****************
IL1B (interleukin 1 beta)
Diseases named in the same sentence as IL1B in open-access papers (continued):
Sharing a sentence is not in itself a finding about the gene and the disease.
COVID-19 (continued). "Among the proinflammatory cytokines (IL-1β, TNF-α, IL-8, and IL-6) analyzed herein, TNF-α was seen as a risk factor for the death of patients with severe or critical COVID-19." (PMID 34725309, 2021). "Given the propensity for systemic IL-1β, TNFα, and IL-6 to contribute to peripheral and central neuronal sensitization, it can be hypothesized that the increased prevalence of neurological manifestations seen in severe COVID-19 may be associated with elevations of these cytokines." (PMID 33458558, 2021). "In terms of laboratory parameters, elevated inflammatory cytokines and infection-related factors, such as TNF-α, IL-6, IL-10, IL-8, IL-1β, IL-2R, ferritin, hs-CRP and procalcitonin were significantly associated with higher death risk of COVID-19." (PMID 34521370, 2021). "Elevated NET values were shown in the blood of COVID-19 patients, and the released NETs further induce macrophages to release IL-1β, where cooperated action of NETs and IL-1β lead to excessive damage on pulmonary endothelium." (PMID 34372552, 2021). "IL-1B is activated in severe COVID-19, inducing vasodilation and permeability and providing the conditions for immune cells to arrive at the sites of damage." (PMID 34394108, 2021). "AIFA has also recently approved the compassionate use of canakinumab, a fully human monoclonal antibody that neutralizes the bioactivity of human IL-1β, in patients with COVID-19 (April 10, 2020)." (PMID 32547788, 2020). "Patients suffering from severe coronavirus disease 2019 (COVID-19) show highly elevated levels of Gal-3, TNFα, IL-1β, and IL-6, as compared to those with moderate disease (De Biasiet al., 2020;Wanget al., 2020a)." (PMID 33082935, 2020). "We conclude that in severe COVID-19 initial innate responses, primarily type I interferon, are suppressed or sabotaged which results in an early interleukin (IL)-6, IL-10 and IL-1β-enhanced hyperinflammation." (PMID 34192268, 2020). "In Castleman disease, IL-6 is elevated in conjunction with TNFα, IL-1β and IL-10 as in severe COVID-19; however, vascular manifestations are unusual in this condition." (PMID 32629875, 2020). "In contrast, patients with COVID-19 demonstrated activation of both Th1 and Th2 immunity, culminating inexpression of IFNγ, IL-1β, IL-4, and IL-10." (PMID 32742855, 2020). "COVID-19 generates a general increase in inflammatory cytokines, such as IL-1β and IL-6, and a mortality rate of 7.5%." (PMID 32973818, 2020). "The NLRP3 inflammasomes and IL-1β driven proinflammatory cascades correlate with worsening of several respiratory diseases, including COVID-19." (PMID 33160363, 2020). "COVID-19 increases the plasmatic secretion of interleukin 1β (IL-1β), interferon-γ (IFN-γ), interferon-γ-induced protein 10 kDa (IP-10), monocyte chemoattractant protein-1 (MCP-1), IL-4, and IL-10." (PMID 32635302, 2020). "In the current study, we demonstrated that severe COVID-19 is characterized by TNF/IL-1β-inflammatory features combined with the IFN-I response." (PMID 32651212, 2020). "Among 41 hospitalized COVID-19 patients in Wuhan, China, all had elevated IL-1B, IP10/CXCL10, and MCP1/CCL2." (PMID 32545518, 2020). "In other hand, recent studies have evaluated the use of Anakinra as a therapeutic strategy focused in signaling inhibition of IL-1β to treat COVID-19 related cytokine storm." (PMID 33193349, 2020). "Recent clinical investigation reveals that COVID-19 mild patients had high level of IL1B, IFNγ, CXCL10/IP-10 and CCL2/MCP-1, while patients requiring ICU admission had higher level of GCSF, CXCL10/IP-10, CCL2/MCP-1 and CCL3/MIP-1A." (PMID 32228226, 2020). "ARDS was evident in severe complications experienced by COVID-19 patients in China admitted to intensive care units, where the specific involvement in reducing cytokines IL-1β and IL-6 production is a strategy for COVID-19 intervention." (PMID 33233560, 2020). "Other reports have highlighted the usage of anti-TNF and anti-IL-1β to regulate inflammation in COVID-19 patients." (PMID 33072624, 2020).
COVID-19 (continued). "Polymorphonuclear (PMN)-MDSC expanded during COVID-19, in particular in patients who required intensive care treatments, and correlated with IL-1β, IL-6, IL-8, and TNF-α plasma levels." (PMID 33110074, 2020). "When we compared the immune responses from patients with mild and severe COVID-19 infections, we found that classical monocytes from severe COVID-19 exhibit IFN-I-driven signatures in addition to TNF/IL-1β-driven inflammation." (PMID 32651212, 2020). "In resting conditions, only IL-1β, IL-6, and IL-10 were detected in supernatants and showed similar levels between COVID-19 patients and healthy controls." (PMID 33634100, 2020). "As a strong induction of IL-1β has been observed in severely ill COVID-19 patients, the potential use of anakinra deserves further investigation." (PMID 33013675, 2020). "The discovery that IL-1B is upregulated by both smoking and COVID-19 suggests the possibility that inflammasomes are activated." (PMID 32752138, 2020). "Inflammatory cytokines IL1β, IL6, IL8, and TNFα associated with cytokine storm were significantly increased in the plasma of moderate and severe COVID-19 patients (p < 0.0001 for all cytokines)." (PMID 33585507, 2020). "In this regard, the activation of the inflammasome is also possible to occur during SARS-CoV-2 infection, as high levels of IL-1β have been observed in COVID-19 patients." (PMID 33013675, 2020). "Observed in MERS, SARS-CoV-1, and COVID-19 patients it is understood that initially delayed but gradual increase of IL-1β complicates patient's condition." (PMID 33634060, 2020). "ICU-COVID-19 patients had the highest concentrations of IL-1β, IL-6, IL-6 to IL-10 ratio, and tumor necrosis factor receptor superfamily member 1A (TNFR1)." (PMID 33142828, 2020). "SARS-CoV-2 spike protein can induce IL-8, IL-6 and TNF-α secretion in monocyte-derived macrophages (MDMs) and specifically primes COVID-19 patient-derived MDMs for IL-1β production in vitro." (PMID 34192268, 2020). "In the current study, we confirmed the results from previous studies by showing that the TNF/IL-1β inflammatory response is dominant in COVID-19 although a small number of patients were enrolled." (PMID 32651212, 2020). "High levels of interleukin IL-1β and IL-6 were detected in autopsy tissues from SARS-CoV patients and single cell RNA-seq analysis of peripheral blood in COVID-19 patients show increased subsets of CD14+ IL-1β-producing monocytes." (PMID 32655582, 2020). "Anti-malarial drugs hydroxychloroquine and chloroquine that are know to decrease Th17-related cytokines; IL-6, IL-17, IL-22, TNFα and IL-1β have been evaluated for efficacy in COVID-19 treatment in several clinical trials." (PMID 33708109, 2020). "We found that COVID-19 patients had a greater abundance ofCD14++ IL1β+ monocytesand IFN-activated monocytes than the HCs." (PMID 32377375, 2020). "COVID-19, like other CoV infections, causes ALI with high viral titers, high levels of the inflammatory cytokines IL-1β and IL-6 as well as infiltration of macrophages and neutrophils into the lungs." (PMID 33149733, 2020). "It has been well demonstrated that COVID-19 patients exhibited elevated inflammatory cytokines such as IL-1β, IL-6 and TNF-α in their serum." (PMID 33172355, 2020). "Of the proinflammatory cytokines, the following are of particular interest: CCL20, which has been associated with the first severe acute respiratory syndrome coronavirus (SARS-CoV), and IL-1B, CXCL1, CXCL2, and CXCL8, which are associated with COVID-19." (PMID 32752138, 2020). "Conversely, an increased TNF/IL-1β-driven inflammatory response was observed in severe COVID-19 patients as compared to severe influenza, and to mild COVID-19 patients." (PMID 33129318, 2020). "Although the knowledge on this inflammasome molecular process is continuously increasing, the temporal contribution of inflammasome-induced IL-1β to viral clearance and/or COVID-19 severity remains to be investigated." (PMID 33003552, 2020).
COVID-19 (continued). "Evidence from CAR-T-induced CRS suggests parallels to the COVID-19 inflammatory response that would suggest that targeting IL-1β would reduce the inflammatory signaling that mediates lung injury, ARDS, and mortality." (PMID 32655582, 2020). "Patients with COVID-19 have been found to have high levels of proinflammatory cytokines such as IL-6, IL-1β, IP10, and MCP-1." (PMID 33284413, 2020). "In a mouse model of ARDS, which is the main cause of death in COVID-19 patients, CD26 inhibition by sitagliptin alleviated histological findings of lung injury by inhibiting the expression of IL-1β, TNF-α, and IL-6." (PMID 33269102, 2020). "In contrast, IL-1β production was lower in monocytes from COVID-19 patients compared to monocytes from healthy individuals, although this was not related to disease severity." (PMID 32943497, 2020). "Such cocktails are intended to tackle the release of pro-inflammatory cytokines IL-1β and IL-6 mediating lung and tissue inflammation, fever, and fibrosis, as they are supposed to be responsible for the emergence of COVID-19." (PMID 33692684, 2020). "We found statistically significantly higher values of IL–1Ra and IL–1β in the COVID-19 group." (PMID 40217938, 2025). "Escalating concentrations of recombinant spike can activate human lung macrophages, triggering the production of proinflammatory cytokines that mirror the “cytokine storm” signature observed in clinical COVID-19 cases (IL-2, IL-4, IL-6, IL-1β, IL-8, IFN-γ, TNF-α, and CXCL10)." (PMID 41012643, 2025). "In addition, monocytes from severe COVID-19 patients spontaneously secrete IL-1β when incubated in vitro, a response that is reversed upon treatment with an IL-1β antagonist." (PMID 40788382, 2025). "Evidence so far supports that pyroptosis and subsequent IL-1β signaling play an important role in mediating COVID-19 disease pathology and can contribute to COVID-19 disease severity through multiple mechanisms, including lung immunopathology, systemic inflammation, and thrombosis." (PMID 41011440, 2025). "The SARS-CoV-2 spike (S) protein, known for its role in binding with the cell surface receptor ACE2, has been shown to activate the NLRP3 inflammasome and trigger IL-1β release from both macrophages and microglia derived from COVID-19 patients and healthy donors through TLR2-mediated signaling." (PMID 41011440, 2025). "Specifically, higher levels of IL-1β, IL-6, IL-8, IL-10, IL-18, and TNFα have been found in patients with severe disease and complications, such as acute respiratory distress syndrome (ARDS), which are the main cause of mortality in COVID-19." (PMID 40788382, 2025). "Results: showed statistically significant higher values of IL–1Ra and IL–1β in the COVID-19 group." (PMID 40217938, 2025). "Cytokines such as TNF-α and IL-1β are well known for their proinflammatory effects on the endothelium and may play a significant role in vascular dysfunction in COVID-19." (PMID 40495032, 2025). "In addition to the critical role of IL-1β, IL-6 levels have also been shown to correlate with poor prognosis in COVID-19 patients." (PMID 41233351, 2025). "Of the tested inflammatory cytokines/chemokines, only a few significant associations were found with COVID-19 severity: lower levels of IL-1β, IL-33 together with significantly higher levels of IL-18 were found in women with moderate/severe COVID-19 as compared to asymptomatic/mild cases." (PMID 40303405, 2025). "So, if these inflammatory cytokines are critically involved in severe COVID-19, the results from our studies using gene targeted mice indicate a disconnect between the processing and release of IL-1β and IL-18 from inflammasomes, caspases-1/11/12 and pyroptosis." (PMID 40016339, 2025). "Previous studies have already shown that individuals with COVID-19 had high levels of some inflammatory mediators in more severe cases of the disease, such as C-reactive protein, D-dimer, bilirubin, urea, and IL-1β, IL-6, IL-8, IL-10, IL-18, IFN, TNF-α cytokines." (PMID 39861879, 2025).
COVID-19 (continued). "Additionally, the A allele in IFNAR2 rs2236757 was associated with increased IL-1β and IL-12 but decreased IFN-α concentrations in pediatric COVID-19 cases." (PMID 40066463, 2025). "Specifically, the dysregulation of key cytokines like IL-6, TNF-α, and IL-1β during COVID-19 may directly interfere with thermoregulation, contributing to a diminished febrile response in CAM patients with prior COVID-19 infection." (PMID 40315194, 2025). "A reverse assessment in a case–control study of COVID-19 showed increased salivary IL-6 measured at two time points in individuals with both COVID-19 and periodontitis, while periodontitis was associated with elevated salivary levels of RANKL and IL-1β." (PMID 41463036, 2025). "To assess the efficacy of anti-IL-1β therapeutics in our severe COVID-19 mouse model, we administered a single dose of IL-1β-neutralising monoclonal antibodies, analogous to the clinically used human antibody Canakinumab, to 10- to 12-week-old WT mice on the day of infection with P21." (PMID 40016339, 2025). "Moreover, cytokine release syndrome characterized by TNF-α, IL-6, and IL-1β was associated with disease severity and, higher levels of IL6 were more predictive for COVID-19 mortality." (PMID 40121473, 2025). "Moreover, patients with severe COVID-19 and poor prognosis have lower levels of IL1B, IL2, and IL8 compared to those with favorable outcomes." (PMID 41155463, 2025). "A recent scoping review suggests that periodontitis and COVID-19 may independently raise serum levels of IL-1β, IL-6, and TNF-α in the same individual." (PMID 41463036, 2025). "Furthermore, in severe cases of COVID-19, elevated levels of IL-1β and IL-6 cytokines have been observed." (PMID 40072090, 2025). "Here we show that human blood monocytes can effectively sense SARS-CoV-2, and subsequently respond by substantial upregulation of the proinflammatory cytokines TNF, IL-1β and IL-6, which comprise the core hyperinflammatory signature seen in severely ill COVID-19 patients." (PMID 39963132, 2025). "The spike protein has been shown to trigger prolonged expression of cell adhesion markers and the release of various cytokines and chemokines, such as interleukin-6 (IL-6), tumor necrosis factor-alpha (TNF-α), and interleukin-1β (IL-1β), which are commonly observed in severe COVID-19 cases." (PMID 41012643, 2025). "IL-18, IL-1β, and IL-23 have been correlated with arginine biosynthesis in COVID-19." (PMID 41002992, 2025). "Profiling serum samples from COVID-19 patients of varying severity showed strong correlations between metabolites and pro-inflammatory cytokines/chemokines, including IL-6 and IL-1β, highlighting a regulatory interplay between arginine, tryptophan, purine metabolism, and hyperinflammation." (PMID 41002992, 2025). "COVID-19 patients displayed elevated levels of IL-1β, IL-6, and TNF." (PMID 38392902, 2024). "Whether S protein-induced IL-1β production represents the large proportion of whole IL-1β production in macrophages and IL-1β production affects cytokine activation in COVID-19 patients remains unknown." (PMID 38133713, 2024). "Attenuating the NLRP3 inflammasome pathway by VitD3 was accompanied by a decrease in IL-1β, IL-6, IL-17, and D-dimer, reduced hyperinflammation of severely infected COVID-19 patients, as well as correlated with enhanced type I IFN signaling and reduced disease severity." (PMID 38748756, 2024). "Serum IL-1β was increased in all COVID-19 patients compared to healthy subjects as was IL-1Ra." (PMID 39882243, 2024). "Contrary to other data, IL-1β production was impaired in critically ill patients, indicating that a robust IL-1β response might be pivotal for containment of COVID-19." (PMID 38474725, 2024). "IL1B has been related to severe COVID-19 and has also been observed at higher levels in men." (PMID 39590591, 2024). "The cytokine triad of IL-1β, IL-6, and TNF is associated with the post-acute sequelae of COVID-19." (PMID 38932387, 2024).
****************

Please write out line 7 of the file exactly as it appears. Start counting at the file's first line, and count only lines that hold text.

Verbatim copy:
COVID-19 (continued). "Additionally, the A allele in IFNAR2 rs2236757 was associated with increased IL-1β and IL-12 but decreased IFN-α concentrations in pediatric COVID-19 cases." (PMID 40066463, 2025). "Specifically, the dysregulation of key cytokines like IL-6, TNF-α, and IL-1β during COVID-19 may directly interfere with thermoregulation, contributing to a diminished febrile response in CAM patients with prior COVID-19 infection." (PMID 40315194, 2025). "A reverse assessment in a case–control study of COVID-19 showed increased salivary IL-6 measured at two time points in individuals with both COVID-19 and periodontitis, while periodontitis was associated with elevated salivary levels of RANKL and IL-1β." (PMID 41463036, 2025). "To assess the efficacy of anti-IL-1β therapeutics in our severe COVID-19 mouse model, we administered a single dose of IL-1β-neutralising monoclonal antibodies, analogous to the clinically used human antibody Canakinumab, to 10- to 12-week-old WT mice on the day of infection with P21." (PMID 40016339, 2025). "Moreover, cytokine release syndrome characterized by TNF-α, IL-6, and IL-1β was associated with disease severity and, higher levels of IL6 were more predictive for COVID-19 mortality." (PMID 40121473, 2025). "Moreover, patients with severe COVID-19 and poor prognosis have lower levels of IL1B, IL2, and IL8 compared to those with favorable outcomes." (PMID 41155463, 2025). "A recent scoping review suggests that periodontitis and COVID-19 may independently raise serum levels of IL-1β, IL-6, and TNF-α in the same individual." (PMID 41463036, 2025). "Furthermore, in severe cases of COVID-19, elevated levels of IL-1β and IL-6 cytokines have been observed." (PMID 40072090, 2025). "Here we show that human blood monocytes can effectively sense SARS-CoV-2, and subsequently respond by substantial upregulation of the proinflammatory cytokines TNF, IL-1β and IL-6, which comprise the core hyperinflammatory signature seen in severely ill COVID-19 patients." (PMID 39963132, 2025). "The spike protein has been shown to trigger prolonged expression of cell adhesion markers and the release of various cytokines and chemokines, such as interleukin-6 (IL-6), tumor necrosis factor-alpha (TNF-α), and interleukin-1β (IL-1β), which are commonly observed in severe COVID-19 cases." (PMID 41012643, 2025). "IL-18, IL-1β, and IL-23 have been correlated with arginine biosynthesis in COVID-19." (PMID 41002992, 2025). "Profiling serum samples from COVID-19 patients of varying severity showed strong correlations between metabolites and pro-inflammatory cytokines/chemokines, including IL-6 and IL-1β, highlighting a regulatory interplay between arginine, tryptophan, purine metabolism, and hyperinflammation." (PMID 41002992, 2025). "COVID-19 patients displayed elevated levels of IL-1β, IL-6, and TNF." (PMID 38392902, 2024). "Whether S protein-induced IL-1β production represents the large proportion of whole IL-1β production in macrophages and IL-1β production affects cytokine activation in COVID-19 patients remains unknown." (PMID 38133713, 2024). "Attenuating the NLRP3 inflammasome pathway by VitD3 was accompanied by a decrease in IL-1β, IL-6, IL-17, and D-dimer, reduced hyperinflammation of severely infected COVID-19 patients, as well as correlated with enhanced type I IFN signaling and reduced disease severity." (PMID 38748756, 2024). "Serum IL-1β was increased in all COVID-19 patients compared to healthy subjects as was IL-1Ra." (PMID 39882243, 2024). "Contrary to other data, IL-1β production was impaired in critically ill patients, indicating that a robust IL-1β response might be pivotal for containment of COVID-19." (PMID 38474725, 2024). "IL1B has been related to severe COVID-19 and has also been observed at higher levels in men." (PMID 39590591, 2024). "The cytokine triad of IL-1β, IL-6, and TNF is associated with the post-acute sequelae of COVID-19." (PMID 38932387, 2024).